Commissioners must convert schools

The performance of regional schools commissioners will be judged by how many schools in their areas convert to academy status, despite education secretary Nicky Morgan’s public stance that she has no preference for any particular school type.

Regional schools commissioners (RSCs) were introduced in September to strengthen accountability for academies, but it was not known that they would be judged on how many academies were created in their region.

A freedom of information request to the Department for Education (DfE), however, shows that one of the eight key performance indicators (KPI) for RSCs relates to the number of academies in their region – including among schools not normally targeted for academisation.


RSCs will be judged on the percentage of academies or free schools in their region, and “the percentage of eligible schools issued with an academy order”. Eligible schools are defined as those not currently below the government’s exam floor standards or with an Ofsted rating of inadequate. Maintained schools must apply for an academy order to move outside local authority control.

There is no suggestion that the KPIs mean that schools are being specifically targeted for academisation, though one union head described its inclusion as an RSC performance measure as “extremely worrying”.

Among the eight KPIs, another relates to the number of academies falling below the government’s exam floor standard, or being rated inadequate within their first two years of opening, giving an incentive for RSCs to ensure the quality of provision.

Others cover things such as changes in “sponsor attainment rating[s]” – believed to be an internal assessment of academy sponsors’ performance, which the DfE has previously refused to make public.

Commenting on the release of the KPIs, Brian Lightman, general secretary of the Association of School and College Leaders, said: “It is extremely worrying to see that this is included as a performance indicator, even if it is only one of many indicators of the way commissioners are being held to account.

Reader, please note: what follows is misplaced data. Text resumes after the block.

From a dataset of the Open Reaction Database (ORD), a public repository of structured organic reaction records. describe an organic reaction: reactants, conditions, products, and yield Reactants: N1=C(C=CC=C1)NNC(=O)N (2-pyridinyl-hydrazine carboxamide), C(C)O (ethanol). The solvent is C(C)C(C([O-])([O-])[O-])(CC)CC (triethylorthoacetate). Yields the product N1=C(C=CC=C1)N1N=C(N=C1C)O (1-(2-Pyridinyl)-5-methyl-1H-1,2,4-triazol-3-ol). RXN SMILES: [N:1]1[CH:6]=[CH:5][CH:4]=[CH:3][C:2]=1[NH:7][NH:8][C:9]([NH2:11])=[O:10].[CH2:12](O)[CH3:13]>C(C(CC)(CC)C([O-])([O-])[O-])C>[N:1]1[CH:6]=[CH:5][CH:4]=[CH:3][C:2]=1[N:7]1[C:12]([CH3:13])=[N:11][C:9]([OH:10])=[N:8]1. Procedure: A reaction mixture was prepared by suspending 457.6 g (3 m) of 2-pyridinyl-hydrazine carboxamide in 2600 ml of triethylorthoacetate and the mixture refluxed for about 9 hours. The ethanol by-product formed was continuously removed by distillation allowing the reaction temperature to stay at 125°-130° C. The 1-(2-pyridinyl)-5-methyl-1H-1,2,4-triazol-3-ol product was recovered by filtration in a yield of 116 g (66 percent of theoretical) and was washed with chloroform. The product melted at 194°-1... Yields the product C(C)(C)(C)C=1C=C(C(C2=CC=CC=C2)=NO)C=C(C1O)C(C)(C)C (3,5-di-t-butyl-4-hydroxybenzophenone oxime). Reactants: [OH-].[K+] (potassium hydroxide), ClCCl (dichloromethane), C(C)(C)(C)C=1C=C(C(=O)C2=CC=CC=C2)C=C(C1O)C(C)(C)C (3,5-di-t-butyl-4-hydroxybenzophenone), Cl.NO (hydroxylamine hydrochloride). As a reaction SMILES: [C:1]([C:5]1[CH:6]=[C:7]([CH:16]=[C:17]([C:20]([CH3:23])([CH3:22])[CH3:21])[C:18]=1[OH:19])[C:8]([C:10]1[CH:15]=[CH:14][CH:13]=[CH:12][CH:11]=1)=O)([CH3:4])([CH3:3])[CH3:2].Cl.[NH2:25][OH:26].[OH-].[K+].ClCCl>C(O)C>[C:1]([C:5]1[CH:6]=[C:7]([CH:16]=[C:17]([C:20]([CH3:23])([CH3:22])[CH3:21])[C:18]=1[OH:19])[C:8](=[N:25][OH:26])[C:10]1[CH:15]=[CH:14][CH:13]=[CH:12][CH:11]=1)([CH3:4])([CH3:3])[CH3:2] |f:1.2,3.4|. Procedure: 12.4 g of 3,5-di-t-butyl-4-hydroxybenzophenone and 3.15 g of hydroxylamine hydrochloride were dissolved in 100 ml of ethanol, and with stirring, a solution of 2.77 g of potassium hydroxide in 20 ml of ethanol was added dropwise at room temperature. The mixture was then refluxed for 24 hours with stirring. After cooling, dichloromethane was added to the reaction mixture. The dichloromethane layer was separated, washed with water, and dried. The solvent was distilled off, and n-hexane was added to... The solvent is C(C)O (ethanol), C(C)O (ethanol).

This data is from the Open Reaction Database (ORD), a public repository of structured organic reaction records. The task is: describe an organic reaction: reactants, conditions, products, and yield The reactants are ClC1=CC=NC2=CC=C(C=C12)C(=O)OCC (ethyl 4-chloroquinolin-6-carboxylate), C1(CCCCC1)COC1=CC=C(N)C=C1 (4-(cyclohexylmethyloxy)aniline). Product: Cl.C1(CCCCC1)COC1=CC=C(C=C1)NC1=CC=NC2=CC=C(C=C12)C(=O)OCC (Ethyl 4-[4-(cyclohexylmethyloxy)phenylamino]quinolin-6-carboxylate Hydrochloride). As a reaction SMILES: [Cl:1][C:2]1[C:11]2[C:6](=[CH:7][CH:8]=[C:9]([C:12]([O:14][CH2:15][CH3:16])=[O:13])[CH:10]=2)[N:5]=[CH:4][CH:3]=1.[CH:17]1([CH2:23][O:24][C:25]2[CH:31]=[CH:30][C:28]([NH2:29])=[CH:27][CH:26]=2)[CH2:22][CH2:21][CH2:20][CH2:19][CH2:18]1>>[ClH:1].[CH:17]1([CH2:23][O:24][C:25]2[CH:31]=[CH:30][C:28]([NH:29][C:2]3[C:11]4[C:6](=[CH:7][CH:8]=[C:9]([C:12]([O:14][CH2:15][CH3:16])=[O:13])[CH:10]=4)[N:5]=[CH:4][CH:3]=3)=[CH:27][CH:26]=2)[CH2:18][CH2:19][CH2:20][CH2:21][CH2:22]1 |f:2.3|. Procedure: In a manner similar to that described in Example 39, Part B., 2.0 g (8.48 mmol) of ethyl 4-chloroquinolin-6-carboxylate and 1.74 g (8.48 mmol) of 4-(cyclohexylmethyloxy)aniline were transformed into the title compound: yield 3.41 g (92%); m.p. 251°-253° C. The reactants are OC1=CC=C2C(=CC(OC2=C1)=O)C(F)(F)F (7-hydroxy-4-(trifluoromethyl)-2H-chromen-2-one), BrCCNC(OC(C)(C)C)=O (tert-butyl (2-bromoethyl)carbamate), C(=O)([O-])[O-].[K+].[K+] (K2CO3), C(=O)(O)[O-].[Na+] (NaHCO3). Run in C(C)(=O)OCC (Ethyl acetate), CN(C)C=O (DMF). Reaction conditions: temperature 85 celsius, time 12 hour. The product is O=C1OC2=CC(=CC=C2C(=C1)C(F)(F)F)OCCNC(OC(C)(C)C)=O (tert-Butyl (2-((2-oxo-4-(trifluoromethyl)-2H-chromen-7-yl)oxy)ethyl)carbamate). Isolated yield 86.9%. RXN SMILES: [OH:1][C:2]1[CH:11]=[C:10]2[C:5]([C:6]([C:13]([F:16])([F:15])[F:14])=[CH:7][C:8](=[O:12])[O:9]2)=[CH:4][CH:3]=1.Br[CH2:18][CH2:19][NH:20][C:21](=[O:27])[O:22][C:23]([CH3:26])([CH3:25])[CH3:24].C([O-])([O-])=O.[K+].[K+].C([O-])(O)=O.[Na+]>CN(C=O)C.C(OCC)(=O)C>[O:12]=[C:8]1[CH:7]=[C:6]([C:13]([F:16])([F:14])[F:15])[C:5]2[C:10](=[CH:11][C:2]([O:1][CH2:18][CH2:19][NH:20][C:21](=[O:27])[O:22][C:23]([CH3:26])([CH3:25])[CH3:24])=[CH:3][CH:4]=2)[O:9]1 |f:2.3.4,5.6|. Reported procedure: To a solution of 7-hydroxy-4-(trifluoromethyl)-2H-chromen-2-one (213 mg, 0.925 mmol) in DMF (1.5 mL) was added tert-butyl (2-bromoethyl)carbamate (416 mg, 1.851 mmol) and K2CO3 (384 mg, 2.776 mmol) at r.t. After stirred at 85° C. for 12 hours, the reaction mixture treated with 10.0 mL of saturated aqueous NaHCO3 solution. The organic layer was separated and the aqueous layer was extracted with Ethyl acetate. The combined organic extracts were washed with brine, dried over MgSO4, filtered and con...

“It also contradicts Nicky Morgan’s recent statement in which she said ‘Academies are just one part of the picture, and their work is complemented by thousands of excellent schools in the maintained sector.’

“No school should be forced to become an academy to satisfy a government target. A school should only become an academy if it is the right way for that school to secure the best possible future for its pupils.”

Asked how the KPIs would be used, a spokesperson for the DfE said: “The role of the regional schools commissioners is to tackle underperformance in academies and free schools, taking decisions on academy conversions and encouraging strong sponsors into the market to support struggling schools.

“The key performance indicators reflect the overall programme priorities. As with any other civil servant, individual performance is measured by a series of personal objectives that are reviewed annually.”

The DfE turned down another part of the FOI request, which sought the minutes of meetings held so far by the RSC-led headteacher boards, after an unnamed minister decided that disclosure would “prejudice the effective conduct of public affairs”. Some of the contents were also covered by data protection rules, the DfE said.

Regional Schools Commissioners (RSC) – All 8 Key Performance Indicators (KPIs) 

RSC remit: Tackling educational underperformance and inadequate governance in open academies

KPI 1: The percentage of academies, free schools, UTCs and studio schools below the floor standard, broken down by number of years below the floor. [These schools must have been open at least a year, and alternative provision and special schools are not included.]

KPI 2: The percentage of academies, free schools, UTCs and studio schools in Ofsted inadequate category, broken down by length of time. [Alternative provision and special schools are included.]

RSC remit: Approving new academy provision

KPI 3i: The percentage of schools that are academies or free schools. [UTCs and studio schools are not included as RSCs do not have a role in opening these types of provision.]

KPI 3ii: The percentage of eligible schools issued with an academy order, where in this case an ‘eligible’ school is defined as one: that is not already an academy, free school, UTC or studio school; that is not below the floor; and that is not in Ofsted inadequate category.

KPI 4: The number and percentage of academies below the floor or in Ofsted inadequate category within the first two years of opening.

RSC remit: Managing the regional sponsor market for academies

KPI 5: The percentage of local authority areas in the region where more schools require a sponsor than there are sponsors available.

KPI 6: The percentage change in sponsor attainment rating. [This rating is calculated using a combination of metrics relating to the performance of the schools managed by the sponsor.]

KPI 7: The percentage of approved sponsors that are active (i.e. that are sponsoring one or more academies).

RSC remit: Providing advice and taking decisions in relation to free schools UTCs and studio schools

KPI 8: The number of free schools and percentage of high quality free schools, UTCs and studio schools in the region. [This includes the approval rate, the attrition rate, the percentage of good and outstanding  reports after 1st term visits and 3rd term visits, and the percentage of good and outstanding Ofsted inspections (1st inspection only included in this KPI).]

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